Section 13 of the Bank Holding Company Act of 1956, as amended, and its implementing regulations1 (the "Volcker Rule") generally prohibit a "banking entity" from engaging in proprietary trading and from investing in, sponsoring, or having certain relationships with "covered funds."

On July 21, 2017, the Board of Governors of the Federal Reserve System (the "Board"), the Office of the Comptroller of the Currency (the "OCC"), and the Federal Deposit Insurance Corporation (the "FDIC" and, together with the Board and the OCC, the "Banking Agencies") jointly released a Statement regarding Treatment of Certain Foreign Funds under the Rules Implementing Section 13 of the Bank Holding Company Act (the "Statement").2 In issuing the Statement, the Banking Agencies consulted with staffs of the Securities and Exchange Commission (the "SEC") and the Commodity Futures Trading Commission (the "CFTC").3

In short, the Banking Agencies will not enforce the prohibitions and restrictions of the Volcker Rule with respect to the activities of certain "qualifying foreign excluded funds" (as defined below) controlled by "foreign banking entities"4 for a one-year period through July 21, 2018. During this enforcement moratorium, the staffs of the Banking Agencies and of the SEC and CFTC will consider ways in which the Volcker Rule implementing regulations may be amended, or other appropriate action may be taken to address any unintended consequences of the Volcker Rule for foreign excluded funds in foreign jurisdictions. The no-action position is responsive to long-standing issues regarding treatment of foreign excluded funds raised by foreign banks and the Institute of International Bankers. As explained below, the no-action position is limited in scope and is effective for one year only, making it difficult for foreign banks to rely on it for more permanent organizational changes. Nonetheless, the Statement recognizes a problem in the implementing regulations that needs to be addressed and may foreshadow the Banking Agencies willingness to consider other changes to the implementing regulations.

ISSUES RELATED TO FOREIGN EXCLUDED FUNDS

A "foreign excluded fund" is generally understood to be a fund (i) in which a foreign banking entity invests or that it sponsors; (ii) organized under the laws of a foreign jurisdiction, the ownership interests of which are offered and sold solely outside the United States; and (iii) that is, or holds itself out as being, an entity or arrangement that raises money from investors primarily for the purpose of investing in financial instruments for resale or other disposition or otherwise trading in financial instruments.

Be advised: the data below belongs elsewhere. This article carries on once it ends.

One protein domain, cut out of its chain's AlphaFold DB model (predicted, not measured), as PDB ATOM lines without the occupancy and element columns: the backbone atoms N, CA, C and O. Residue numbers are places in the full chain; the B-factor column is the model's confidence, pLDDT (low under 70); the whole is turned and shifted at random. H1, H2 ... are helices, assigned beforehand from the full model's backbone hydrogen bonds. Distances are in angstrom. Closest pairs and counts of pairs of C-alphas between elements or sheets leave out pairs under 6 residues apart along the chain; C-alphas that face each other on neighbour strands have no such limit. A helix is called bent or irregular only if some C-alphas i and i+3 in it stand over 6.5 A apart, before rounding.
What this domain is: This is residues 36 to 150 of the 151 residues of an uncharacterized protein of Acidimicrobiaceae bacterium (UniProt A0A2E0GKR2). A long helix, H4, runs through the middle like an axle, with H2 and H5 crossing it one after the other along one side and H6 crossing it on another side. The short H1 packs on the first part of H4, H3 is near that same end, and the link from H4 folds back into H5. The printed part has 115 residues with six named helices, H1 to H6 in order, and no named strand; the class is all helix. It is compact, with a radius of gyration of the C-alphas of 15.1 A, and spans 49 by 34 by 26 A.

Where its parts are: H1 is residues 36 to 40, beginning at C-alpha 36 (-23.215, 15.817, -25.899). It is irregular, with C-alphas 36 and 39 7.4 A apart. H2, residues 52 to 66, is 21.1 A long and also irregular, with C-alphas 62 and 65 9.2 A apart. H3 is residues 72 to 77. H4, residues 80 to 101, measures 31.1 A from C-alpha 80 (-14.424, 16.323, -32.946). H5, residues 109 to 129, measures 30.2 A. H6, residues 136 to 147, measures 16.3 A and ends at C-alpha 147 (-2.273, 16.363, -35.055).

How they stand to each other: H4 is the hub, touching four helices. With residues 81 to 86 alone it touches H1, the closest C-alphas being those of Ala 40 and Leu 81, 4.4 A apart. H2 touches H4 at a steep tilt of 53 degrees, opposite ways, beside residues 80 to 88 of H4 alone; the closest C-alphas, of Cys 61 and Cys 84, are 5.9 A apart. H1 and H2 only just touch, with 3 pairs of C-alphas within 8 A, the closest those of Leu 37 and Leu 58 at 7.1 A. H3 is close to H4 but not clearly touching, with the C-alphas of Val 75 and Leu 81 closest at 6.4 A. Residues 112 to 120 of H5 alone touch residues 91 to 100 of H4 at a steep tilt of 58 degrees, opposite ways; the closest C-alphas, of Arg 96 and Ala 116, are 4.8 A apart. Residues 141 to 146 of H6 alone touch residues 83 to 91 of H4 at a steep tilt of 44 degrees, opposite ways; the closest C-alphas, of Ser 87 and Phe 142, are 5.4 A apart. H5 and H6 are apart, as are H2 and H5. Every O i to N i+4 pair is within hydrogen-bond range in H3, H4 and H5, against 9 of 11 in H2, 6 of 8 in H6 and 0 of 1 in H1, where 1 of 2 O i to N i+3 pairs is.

Under the implementing regulations, a "foreign excluded fund" may itself be a banking entity, thereby making the foreign excluded fund subject to the prohibitions of the Volcker Rule. In the Statement, the Banking Agencies recognize that the application of the Volcker Rule's restrictions and limitations to foreign excluded funds may have certain unintended consequences. At the same time, the Banking Agencies expressed concerns that a foreign banking entity could use a controlled foreign excluded fund to avoid otherwise applicable requirements under the Volcker Rule. The no-action relief announced by the Banking Agencies in the Statement is designed to provide a temporary solution while other action is considered, including possible amendment to the regulation and/or congressional action.

NO-ACTION RELIEF

For one year, until July 21, 2018, the Banking Agencies will not propose to take action against a foreign banking entity based on attribution of the activities and investments of a "qualifying foreign excluded fund" to the foreign banking entity or against the qualifying foreign excluded fund as a banking entity.

A "qualifying foreign excluded fund" means an entity that:

1. is organized or established outside the United States, the ownership interests of which are offered and sold solely outside the United States;

2. would be a covered fund were the entity organized or established in the United States, or is, or holds itself out as being, an entity or arrangement that raises money from investors primarily for the purpose of investing in financial instruments for resale or other disposition or otherwise trading in financial instruments;

3. would not otherwise be a banking entity except by virtue of the foreign banking entity's acquisition or retention of an ownership interest in, or sponsorship of, the entity;

4. is established and operated as part of a bona fide asset management business;6 and

5. is not operated in a manner that enables the foreign banking entity to evade the requirements of the Volcker Rule.

For this no-action relief to apply, the foreign banking entity's investment in or sponsorship of the qualifying foreign excluded fund must meet the requirements under the exemption for activities solely outside the United States, as if the fund were a "covered fund" under the so-called "SOTUS" exemption--an acronym for fund activities taking place "solely outside of the United States."7 The SOTUS exemption contains certain restrictions not applicable to the foreign fund exclusion. For example, the SOTUS exemption imposes certain geographic restrictions on fund activity to make sure that material fund activity and sponsorship take place solely outside of the United States.